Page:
The NAO is not in the business of excusing failure. Its role is to promote greater efficiency. Nor can Ofsted claim to have been unaware of the need to make more meaningful comparisons. The TES reported in 1996 that HM Inspectors were going to do just that. But the plan was disavowed by the then chief inspector, Chris Woodhead. And not until last year was a value-added element belatedly included in league tables.
The report concludes that Ofsted's school ratings have continued to follow the raw results rather than show the extent to which schools were overcoming low prior attainment and disadvantage. The enormity of that misjudgment is now clear. One in 10 of the bottom 20 per cent in 2002 should in fact have been rated among the top 20 per cent of schools for effectiveness in GCSE, once such background factors were allowed for.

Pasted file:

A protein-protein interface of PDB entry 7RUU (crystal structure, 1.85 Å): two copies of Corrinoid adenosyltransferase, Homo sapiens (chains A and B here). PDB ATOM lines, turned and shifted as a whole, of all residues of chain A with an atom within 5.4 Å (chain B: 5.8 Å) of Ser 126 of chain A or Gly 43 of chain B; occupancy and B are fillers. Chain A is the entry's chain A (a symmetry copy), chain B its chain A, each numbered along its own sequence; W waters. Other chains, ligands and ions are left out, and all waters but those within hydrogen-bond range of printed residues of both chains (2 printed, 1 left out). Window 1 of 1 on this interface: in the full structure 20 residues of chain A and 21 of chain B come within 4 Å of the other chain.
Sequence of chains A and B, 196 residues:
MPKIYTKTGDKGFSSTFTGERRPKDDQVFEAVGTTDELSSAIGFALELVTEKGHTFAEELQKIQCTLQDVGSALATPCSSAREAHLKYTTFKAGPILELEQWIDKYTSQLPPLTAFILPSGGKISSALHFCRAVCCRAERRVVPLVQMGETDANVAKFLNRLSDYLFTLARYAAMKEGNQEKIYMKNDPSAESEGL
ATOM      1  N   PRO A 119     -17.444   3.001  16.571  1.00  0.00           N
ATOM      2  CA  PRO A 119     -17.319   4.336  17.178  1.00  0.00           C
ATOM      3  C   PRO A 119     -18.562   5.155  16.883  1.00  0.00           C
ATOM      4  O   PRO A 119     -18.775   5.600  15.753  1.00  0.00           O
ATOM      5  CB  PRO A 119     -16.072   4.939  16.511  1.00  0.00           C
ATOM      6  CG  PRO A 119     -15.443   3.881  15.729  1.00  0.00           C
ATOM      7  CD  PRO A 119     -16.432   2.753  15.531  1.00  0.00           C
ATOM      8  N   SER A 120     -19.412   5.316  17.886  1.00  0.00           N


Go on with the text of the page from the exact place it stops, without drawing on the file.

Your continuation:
The cost of this policy is hard to quantify. The NAO and Ofsted agree that what makes a difference in schools is good leadership and teaching and a positive ethos. But how much more difficult has it been to attract good leaders and teachers and to stay positive in schools facing not only social and economic challenges but also an inspection and assessment system loaded against them? Is it a wonder the achievement gap has widened?
Those who teach in adverse circumstances deserve recognition for success against the odds, not a periodic rubbishing of their efforts from inspectors and an annual kick in the teeth from the league tables.